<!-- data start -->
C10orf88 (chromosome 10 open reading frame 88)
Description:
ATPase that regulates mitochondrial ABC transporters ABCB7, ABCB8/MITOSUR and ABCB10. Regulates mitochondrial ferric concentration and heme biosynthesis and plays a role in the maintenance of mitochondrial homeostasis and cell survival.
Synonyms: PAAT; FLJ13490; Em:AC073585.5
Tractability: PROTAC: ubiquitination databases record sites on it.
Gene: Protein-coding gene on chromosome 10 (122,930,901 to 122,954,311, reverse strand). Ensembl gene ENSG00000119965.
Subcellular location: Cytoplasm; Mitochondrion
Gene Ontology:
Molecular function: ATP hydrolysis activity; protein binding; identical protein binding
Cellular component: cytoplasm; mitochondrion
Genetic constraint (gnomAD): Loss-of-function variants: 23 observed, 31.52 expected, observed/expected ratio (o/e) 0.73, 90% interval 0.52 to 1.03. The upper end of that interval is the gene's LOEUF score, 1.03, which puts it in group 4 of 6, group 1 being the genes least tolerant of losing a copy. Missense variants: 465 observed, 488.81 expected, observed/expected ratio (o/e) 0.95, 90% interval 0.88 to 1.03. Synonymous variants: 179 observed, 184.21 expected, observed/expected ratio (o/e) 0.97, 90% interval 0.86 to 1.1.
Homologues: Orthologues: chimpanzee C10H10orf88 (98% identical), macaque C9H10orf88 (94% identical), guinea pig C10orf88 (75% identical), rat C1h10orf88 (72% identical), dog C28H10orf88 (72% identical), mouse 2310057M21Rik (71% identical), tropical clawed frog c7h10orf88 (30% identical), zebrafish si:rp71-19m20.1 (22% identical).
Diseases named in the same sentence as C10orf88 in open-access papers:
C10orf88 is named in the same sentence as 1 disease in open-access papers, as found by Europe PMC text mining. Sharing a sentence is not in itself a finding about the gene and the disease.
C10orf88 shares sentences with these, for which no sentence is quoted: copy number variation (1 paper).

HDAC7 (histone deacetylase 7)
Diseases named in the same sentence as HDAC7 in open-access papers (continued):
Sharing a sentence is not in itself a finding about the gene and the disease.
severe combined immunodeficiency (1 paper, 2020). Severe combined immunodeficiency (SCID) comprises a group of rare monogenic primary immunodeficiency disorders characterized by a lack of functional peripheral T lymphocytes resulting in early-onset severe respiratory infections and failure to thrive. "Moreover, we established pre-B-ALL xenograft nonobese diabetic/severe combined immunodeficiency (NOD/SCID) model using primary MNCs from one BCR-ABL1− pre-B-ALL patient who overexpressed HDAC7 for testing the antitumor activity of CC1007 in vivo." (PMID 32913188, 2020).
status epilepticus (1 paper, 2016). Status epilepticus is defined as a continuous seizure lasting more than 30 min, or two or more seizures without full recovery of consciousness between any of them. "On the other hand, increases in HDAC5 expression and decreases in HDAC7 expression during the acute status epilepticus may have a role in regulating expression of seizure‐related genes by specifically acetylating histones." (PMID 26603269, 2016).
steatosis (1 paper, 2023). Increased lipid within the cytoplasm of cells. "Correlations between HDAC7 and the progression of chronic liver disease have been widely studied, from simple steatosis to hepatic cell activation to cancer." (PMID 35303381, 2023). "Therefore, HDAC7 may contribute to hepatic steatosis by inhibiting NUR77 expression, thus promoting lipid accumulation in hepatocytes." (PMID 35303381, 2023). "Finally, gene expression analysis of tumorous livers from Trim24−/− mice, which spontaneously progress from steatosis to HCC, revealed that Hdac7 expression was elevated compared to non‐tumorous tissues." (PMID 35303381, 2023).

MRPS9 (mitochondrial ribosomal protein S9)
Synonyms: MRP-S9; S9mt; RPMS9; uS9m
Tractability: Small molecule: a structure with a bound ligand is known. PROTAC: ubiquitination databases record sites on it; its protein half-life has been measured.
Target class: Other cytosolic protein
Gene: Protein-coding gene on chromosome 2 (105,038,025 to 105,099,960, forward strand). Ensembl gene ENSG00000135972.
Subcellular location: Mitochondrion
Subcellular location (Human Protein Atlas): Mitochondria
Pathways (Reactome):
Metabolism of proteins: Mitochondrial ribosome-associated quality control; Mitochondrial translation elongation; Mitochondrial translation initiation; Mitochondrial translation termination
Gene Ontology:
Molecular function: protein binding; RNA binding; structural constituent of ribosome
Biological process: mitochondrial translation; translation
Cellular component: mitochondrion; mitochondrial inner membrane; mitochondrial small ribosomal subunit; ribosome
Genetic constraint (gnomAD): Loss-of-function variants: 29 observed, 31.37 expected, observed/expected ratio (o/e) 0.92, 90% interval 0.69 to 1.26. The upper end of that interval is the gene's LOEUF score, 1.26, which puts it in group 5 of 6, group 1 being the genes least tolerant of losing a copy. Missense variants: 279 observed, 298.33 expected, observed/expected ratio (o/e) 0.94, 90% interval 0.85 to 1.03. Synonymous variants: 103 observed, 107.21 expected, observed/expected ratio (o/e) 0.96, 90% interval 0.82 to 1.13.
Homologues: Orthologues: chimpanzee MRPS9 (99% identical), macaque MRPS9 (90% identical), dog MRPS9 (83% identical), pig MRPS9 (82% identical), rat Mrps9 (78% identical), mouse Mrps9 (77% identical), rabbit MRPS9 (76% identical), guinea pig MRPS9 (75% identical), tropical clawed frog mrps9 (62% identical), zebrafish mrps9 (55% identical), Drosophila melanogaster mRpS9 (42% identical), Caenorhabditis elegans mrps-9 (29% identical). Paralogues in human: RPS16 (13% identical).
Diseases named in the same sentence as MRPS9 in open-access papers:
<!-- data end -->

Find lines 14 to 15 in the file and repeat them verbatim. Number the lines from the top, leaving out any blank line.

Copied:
C10orf88 is named in the same sentence as 1 disease in open-access papers, as found by Europe PMC text mining. Sharing a sentence is not in itself a finding about the gene and the disease.
C10orf88 shares sentences with these, for which no sentence is quoted: copy number variation (1 paper).